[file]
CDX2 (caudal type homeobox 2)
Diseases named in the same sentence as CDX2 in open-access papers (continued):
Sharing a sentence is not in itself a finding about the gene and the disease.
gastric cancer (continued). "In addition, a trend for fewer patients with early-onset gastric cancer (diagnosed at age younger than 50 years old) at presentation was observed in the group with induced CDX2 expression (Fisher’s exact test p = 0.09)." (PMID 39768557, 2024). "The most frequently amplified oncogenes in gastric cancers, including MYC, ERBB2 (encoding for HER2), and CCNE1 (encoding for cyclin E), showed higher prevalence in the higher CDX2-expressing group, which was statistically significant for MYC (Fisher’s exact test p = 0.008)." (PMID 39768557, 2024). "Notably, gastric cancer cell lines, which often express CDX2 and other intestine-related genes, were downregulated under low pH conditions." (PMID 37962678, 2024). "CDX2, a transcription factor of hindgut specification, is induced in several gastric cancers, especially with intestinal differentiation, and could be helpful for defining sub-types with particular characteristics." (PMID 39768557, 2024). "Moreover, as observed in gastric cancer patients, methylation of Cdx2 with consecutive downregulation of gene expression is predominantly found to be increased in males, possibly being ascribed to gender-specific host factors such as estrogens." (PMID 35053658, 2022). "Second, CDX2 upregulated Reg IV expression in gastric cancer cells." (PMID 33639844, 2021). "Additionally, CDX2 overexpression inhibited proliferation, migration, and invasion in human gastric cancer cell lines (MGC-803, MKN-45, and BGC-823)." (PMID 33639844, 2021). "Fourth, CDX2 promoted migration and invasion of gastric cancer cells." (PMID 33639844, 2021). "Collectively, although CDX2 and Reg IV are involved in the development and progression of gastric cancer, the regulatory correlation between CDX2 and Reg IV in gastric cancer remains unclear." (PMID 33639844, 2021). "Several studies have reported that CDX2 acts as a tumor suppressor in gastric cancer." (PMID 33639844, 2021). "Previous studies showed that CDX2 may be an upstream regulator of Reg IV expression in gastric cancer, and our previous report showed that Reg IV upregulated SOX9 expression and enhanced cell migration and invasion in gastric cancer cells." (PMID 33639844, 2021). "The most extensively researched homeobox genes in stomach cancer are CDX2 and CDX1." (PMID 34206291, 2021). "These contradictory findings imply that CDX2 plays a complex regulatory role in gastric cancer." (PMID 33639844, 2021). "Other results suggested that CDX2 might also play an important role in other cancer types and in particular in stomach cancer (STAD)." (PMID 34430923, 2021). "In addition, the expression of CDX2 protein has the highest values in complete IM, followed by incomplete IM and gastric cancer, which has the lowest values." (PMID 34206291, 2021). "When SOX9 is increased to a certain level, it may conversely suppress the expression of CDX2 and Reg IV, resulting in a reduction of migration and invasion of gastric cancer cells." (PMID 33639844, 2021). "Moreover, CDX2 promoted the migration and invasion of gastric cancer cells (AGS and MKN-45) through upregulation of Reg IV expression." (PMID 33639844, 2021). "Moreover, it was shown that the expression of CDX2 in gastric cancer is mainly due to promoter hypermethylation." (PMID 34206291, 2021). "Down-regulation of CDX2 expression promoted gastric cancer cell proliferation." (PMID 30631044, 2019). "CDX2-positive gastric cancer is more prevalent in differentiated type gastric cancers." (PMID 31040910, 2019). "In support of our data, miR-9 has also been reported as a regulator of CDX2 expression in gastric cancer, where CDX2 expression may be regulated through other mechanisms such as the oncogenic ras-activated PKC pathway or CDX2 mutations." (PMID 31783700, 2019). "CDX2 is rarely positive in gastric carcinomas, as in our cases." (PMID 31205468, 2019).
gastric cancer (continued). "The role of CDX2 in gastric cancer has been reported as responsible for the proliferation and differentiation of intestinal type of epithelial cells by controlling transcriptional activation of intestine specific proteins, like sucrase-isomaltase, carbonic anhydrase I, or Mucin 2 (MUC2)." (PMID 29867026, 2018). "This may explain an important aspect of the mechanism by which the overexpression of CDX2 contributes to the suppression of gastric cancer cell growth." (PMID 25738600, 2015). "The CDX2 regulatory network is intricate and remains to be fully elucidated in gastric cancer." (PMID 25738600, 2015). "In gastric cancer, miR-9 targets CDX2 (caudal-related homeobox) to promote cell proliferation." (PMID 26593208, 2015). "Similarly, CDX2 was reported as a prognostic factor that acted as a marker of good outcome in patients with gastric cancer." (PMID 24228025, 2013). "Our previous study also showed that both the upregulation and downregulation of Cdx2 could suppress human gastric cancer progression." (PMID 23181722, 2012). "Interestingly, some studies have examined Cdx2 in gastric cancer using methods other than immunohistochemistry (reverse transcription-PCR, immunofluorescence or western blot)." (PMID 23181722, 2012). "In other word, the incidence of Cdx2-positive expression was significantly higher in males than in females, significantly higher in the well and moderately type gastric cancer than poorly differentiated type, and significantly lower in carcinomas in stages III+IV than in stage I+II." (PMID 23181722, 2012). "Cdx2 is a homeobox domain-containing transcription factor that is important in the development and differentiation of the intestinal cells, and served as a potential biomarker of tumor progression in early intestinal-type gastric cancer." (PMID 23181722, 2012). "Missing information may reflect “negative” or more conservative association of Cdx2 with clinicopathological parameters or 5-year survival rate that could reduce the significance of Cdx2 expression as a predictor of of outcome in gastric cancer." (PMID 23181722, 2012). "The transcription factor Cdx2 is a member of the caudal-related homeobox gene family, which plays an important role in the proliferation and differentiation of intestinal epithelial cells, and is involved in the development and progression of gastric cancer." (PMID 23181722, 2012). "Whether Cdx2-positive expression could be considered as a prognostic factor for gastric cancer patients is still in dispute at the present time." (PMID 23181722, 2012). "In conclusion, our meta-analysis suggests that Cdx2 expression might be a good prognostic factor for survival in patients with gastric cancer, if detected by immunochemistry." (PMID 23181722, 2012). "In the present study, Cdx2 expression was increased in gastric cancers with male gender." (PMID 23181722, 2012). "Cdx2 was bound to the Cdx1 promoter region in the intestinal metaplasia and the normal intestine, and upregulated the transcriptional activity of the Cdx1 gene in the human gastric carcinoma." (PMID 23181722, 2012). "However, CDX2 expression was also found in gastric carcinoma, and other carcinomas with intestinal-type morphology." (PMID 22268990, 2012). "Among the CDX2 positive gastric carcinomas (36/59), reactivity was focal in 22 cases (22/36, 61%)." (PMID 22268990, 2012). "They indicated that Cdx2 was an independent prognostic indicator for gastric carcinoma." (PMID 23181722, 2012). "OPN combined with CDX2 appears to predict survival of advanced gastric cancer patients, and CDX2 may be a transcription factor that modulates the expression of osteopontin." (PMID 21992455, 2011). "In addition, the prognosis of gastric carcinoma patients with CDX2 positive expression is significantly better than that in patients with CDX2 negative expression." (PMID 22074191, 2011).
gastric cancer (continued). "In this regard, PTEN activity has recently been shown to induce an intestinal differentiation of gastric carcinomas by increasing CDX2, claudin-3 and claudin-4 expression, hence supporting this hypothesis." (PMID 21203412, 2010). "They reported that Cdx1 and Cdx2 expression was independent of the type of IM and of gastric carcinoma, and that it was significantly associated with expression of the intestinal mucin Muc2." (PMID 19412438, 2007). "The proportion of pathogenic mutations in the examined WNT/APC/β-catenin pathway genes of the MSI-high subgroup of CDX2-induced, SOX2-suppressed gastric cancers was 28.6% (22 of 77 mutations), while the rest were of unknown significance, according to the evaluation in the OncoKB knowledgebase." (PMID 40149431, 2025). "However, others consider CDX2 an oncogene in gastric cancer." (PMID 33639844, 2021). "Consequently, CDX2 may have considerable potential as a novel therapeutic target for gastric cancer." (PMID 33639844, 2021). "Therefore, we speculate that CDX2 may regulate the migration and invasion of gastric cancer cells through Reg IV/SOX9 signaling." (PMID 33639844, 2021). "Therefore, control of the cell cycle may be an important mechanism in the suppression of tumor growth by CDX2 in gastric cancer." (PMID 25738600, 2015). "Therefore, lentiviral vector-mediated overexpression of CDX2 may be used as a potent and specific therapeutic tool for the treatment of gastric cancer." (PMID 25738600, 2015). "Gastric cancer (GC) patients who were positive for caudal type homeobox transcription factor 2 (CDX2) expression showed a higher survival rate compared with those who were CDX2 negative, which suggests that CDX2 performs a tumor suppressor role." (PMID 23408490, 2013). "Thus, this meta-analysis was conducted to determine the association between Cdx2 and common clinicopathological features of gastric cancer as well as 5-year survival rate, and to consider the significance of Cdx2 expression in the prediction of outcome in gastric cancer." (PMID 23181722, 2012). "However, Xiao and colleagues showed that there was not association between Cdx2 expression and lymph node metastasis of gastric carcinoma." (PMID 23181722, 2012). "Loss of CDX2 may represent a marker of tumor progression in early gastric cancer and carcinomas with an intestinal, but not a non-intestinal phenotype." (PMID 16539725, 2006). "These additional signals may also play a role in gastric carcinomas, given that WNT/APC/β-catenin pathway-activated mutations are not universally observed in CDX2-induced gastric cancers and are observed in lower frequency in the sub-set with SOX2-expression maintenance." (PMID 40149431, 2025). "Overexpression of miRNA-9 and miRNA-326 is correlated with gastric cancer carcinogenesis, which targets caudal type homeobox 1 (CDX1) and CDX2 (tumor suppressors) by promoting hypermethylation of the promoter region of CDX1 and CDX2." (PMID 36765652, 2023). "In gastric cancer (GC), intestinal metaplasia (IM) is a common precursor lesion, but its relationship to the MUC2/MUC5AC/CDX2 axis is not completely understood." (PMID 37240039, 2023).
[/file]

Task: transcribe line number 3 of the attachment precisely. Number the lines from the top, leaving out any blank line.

Sharing a sentence is not in itself a finding about the gene and the disease.